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New hub unveiled in Philippi

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An old cement factory in Philippi has undergone a multimillion-rand metamorphosis and has now been launched as ‘The Hub’. This new building will be part of the burgeoning Philippi Village precinct that will, over the next few years, also include a four-storey hotel, a private hospital and an education zone – as well as the biggest “container” shopping mile in the country.

Operating since 2005, the building has, until recently, provided the residents of the community with much-needed business support services. Now, officially launching as The Hub, it goes further towards supporting the overall vision for the precinct. Amor Strauss the general manager of Philippi village says that it is a building that is aiming to support entrepreneurs and small business in one effort.

“We are also aiming at employment acceleration, where we take young adults and we place them into jobs furthermore. We help entrepreneurs to sustain their start-ups,” Strauss explained.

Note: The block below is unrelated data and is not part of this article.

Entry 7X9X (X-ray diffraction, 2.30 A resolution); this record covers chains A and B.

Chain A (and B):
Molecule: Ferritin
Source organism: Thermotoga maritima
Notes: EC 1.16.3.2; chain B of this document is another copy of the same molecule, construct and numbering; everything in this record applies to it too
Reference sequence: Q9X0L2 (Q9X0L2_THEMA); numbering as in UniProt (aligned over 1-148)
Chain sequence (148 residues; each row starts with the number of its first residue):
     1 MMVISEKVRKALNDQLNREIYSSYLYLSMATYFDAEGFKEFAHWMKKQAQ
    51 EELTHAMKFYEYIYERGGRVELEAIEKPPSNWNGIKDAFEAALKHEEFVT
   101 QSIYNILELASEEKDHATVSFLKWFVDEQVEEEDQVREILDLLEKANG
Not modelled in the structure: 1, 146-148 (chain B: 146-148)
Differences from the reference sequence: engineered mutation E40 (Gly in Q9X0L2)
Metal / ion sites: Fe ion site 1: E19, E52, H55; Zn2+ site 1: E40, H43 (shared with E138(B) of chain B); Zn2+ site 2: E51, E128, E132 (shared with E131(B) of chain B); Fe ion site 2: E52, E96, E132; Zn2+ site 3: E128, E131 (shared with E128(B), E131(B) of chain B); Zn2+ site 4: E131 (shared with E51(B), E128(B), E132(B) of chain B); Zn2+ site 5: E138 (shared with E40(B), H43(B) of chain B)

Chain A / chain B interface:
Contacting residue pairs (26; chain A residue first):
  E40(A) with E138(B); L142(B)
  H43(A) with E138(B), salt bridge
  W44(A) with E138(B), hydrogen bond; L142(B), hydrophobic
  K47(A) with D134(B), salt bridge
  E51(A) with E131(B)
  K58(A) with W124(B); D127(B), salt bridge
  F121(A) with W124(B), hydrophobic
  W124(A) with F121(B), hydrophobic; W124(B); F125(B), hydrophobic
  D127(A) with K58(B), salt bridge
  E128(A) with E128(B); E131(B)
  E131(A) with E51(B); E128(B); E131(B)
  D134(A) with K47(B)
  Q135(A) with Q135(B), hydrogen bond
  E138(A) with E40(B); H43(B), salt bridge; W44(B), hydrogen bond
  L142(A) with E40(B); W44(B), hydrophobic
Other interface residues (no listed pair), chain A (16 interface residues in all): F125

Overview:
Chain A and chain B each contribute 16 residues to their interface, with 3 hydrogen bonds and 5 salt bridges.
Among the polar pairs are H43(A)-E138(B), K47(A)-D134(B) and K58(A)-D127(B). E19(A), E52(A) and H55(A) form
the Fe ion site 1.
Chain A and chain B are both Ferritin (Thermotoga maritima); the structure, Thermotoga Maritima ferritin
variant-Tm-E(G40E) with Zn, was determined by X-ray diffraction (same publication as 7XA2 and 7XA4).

Strauss added that at the village one may partake in various literacy programmes and students can take up courses such as entrepreneurship.

The Bertha Foundation, based in Johannesburg, and the Jobs Fund, together invested R80-million for the construction of the new business hub and the launch of the new phase of development.

“So we received our funds for the project from the foundation as well as government,” Strauss continued.

At the village the community will be able to participate in social endeavours as well as outreach programmes and youth and cultural programmes. All this is being done to ensure greater social development in the area.

“Philippi village is in the heart of Philippi, we are surrounded by an impoverished community and we built this village here to give the people of the community the respect that they require and we want to address social injustice,” Strauss went further.

“It is a space where a great diversity of people can come and find their space to foster and grow”.

“We wanted to create a one-stop shop where the community can come and tell us their dreams. People do not have the funds to travel for services so we have brought some services to them.” VOC (Umarah Hartley)


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